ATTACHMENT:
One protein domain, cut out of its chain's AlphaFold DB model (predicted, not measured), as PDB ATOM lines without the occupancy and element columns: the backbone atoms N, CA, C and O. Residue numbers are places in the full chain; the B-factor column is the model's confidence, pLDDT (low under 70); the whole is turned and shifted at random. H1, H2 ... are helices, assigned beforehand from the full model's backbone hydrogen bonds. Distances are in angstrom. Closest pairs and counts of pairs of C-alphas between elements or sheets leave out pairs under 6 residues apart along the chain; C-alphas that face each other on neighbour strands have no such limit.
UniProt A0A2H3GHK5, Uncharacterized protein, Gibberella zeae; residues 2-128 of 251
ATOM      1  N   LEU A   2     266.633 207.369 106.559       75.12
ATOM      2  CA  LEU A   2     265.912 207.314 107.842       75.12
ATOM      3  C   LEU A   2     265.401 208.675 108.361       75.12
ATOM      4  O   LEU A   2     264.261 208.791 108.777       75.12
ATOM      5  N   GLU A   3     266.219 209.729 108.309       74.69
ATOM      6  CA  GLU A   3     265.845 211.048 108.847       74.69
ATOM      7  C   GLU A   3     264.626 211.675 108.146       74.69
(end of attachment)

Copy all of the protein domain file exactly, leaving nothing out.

One protein domain, cut out of its chain's AlphaFold DB model (predicted, not measured), as PDB ATOM lines without the occupancy and element columns: the backbone atoms N, CA, C and O. Residue numbers are places in the full chain; the B-factor column is the model's confidence, pLDDT (low under 70); the whole is turned and shifted at random. H1, H2 ... are helices, assigned beforehand from the full model's backbone hydrogen bonds. Distances are in angstrom. Closest pairs and counts of pairs of C-alphas between elements or sheets leave out pairs under 6 residues apart along the chain; C-alphas that face each other on neighbour strands have no such limit.
UniProt A0A2H3GHK5, Uncharacterized protein, Gibberella zeae; residues 2-128 of 251
ATOM      1  N   LEU A   2     266.633 207.369 106.559       75.12
ATOM      2  CA  LEU A   2     265.912 207.314 107.842       75.12
ATOM      3  C   LEU A   2     265.401 208.675 108.361       75.12
ATOM      4  O   LEU A   2     264.261 208.791 108.777       75.12
ATOM      5  N   GLU A   3     266.219 209.729 108.309       74.69
ATOM      6  CA  GLU A   3     265.845 211.048 108.847       74.69
ATOM      7  C   GLU A   3     264.626 211.675 108.146       74.69